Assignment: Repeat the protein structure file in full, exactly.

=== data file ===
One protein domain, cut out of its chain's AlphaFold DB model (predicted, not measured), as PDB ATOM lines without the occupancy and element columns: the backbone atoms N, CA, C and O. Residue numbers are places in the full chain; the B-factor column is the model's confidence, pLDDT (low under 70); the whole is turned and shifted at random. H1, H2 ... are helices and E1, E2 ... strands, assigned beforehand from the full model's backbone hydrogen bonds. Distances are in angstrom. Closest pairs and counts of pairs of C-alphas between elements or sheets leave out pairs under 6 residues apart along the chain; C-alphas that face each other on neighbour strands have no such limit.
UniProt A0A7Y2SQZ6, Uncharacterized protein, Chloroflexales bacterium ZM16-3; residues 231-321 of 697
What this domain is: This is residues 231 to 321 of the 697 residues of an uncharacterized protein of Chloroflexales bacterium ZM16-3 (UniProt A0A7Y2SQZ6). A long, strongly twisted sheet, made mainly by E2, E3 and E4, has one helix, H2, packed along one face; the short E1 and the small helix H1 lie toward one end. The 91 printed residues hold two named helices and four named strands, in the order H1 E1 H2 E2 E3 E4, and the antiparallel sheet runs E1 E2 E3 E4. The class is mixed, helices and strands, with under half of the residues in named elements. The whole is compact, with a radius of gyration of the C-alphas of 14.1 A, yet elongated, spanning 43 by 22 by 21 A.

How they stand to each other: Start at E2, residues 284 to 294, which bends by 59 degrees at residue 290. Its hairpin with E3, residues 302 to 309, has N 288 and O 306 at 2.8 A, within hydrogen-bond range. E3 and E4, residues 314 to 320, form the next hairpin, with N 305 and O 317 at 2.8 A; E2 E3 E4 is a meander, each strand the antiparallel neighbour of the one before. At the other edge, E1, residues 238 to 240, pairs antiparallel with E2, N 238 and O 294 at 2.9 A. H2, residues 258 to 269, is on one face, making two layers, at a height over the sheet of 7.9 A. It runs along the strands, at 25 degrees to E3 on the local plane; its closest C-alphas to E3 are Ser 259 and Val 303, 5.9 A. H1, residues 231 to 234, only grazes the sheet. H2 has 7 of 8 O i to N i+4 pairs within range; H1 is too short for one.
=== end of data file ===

One protein domain, cut out of its chain's AlphaFold DB model (predicted, not measured), as PDB ATOM lines without the occupancy and element columns: the backbone atoms N, CA, C and O. Residue numbers are places in the full chain; the B-factor column is the model's confidence, pLDDT (low under 70); the whole is turned and shifted at random. H1, H2 ... are helices and E1, E2 ... strands, assigned beforehand from the full model's backbone hydrogen bonds. Distances are in angstrom. Closest pairs and counts of pairs of C-alphas between elements or sheets leave out pairs under 6 residues apart along the chain; C-alphas that face each other on neighbour strands have no such limit.
UniProt A0A7Y2SQZ6, Uncharacterized protein, Chloroflexales bacterium ZM16-3; residues 231-321 of 697
What this domain is: This is residues 231 to 321 of the 697 residues of an uncharacterized protein of Chloroflexales bacterium ZM16-3 (UniProt A0A7Y2SQZ6). A long, strongly twisted sheet, made mainly by E2, E3 and E4, has one helix, H2, packed along one face; the short E1 and the small helix H1 lie toward one end. The 91 printed residues hold two named helices and four named strands, in the order H1 E1 H2 E2 E3 E4, and the antiparallel sheet runs E1 E2 E3 E4. The class is mixed, helices and strands, with under half of the residues in named elements. The whole is compact, with a radius of gyration of the C-alphas of 14.1 A, yet elongated, spanning 43 by 22 by 21 A.

How they stand to each other: Start at E2, residues 284 to 294, which bends by 59 degrees at residue 290. Its hairpin with E3, residues 302 to 309, has N 288 and O 306 at 2.8 A, within hydrogen-bond range. E3 and E4, residues 314 to 320, form the next hairpin, with N 305 and O 317 at 2.8 A; E2 E3 E4 is a meander, each strand the antiparallel neighbour of the one before. At the other edge, E1, residues 238 to 240, pairs antiparallel with E2, N 238 and O 294 at 2.9 A. H2, residues 258 to 269, is on one face, making two layers, at a height over the sheet of 7.9 A. It runs along the strands, at 25 degrees to E3 on the local plane; its closest C-alphas to E3 are Ser 259 and Val 303, 5.9 A. H1, residues 231 to 234, only grazes the sheet. H2 has 7 of 8 O i to N i+4 pairs within range; H1 is too short for one.